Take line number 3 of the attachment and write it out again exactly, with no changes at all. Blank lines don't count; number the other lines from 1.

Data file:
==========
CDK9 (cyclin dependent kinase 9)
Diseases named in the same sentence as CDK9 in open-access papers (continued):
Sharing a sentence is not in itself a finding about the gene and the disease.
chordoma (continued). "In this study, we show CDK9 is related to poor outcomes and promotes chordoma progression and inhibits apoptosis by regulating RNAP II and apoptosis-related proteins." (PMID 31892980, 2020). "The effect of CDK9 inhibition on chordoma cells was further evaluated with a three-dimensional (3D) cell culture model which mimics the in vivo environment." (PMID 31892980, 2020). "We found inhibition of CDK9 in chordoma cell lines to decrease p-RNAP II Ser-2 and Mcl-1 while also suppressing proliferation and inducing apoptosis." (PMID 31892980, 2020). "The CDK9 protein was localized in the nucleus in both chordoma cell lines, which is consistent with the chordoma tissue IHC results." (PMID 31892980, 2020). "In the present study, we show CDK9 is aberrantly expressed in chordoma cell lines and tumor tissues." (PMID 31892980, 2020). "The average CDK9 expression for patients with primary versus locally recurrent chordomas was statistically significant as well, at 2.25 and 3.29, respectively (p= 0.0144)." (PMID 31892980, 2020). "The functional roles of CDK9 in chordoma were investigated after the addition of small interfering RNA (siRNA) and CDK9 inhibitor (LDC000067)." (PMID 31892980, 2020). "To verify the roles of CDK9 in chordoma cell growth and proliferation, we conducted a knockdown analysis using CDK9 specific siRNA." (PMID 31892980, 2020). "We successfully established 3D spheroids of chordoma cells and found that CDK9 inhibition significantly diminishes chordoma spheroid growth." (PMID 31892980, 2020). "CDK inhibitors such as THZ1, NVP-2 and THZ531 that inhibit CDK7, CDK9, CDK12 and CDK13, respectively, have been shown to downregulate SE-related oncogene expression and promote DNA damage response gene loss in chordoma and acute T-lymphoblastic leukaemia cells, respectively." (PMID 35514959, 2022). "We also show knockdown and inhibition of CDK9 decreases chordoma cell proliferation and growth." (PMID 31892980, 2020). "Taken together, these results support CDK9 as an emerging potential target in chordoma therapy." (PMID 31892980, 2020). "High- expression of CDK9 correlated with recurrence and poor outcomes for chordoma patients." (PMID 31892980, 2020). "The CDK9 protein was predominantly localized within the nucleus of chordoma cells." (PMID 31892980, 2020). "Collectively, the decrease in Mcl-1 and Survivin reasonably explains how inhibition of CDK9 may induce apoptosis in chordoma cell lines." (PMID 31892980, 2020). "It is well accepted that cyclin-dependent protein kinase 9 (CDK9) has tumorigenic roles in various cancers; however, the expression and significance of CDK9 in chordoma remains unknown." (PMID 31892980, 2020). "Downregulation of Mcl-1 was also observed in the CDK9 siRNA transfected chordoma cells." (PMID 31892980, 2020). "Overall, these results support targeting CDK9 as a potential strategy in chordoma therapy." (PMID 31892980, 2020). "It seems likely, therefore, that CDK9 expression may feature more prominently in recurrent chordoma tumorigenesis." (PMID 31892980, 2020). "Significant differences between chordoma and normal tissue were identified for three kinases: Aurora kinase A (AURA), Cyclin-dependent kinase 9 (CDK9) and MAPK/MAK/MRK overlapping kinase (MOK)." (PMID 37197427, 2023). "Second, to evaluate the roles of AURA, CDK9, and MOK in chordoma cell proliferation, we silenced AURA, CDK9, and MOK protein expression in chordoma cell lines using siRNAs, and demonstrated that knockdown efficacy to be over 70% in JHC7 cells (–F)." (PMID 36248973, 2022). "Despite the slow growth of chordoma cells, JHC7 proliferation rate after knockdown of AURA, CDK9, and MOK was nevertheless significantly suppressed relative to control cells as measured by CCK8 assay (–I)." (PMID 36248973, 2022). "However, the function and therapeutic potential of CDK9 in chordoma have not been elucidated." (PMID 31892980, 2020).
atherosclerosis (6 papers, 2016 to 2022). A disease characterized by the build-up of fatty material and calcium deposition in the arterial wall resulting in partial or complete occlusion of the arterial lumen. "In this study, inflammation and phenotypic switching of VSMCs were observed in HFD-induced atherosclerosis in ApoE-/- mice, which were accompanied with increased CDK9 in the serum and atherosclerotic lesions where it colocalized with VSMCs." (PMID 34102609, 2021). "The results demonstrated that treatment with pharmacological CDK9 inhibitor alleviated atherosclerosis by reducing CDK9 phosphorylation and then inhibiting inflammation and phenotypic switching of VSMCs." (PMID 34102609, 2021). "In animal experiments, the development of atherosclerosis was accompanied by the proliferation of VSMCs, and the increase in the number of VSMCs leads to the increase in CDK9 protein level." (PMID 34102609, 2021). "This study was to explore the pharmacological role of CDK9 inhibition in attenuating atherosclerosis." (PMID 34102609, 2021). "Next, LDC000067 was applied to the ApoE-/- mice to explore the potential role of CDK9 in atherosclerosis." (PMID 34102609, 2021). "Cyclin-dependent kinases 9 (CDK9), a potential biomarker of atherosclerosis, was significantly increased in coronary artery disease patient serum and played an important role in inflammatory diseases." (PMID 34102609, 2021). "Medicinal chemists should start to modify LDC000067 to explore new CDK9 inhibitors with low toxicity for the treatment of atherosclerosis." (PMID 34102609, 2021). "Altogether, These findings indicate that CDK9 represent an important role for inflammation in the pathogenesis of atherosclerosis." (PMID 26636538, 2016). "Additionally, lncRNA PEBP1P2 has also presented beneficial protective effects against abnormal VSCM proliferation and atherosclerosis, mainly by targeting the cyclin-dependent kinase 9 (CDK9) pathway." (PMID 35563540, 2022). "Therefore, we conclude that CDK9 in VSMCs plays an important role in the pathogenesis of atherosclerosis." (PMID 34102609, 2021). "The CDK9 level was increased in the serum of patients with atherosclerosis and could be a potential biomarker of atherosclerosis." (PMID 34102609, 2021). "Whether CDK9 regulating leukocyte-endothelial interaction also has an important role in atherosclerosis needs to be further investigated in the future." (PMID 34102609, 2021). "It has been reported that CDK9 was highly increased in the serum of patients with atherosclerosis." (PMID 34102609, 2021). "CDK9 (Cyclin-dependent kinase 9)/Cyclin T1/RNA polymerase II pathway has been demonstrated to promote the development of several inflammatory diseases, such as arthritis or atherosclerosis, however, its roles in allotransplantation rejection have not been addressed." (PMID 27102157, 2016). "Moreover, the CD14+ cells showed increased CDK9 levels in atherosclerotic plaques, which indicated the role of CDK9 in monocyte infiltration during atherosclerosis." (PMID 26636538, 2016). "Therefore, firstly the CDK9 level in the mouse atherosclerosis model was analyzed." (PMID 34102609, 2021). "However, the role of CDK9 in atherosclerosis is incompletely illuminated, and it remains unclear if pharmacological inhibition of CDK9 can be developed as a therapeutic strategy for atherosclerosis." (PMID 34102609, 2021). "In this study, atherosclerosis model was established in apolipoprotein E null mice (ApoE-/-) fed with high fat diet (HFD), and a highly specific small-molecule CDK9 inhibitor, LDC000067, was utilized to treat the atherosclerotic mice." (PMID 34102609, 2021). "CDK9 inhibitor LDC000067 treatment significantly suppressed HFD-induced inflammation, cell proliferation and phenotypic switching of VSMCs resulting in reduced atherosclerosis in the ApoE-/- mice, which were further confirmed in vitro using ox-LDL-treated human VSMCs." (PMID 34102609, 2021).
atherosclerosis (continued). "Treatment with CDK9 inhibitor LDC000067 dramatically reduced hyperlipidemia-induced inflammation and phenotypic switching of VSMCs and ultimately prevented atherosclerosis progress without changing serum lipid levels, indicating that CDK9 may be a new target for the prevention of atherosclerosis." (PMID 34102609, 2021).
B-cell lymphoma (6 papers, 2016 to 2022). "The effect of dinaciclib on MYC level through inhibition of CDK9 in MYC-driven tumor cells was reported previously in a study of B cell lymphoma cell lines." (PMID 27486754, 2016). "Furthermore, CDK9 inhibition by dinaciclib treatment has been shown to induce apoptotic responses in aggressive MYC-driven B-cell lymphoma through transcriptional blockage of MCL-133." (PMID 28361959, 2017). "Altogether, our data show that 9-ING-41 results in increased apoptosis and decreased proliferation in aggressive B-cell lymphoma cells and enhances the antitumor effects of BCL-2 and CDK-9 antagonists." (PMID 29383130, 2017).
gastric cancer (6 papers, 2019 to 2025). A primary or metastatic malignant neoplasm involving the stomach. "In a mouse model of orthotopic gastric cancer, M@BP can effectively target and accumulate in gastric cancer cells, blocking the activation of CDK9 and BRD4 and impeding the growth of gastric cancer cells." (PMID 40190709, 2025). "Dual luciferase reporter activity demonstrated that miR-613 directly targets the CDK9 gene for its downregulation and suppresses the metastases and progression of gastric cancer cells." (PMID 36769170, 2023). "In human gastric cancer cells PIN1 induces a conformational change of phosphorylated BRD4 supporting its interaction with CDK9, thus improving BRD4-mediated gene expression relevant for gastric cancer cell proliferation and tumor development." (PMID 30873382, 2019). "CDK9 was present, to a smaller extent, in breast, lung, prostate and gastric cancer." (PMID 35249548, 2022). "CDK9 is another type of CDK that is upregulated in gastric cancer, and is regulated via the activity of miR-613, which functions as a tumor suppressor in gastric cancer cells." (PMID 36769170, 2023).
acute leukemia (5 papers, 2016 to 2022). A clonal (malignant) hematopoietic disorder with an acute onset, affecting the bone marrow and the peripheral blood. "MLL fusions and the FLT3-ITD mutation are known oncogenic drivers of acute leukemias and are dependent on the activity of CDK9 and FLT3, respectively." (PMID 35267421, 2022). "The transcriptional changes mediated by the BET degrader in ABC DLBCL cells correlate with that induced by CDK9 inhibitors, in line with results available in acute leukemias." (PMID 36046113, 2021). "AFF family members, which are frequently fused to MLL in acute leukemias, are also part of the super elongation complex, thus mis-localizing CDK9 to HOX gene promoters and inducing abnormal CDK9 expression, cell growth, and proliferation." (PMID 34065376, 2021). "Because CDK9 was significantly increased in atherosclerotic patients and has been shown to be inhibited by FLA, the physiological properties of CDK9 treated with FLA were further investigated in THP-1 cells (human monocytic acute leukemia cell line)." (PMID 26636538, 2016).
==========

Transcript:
Sharing a sentence is not in itself a finding about the gene and the disease.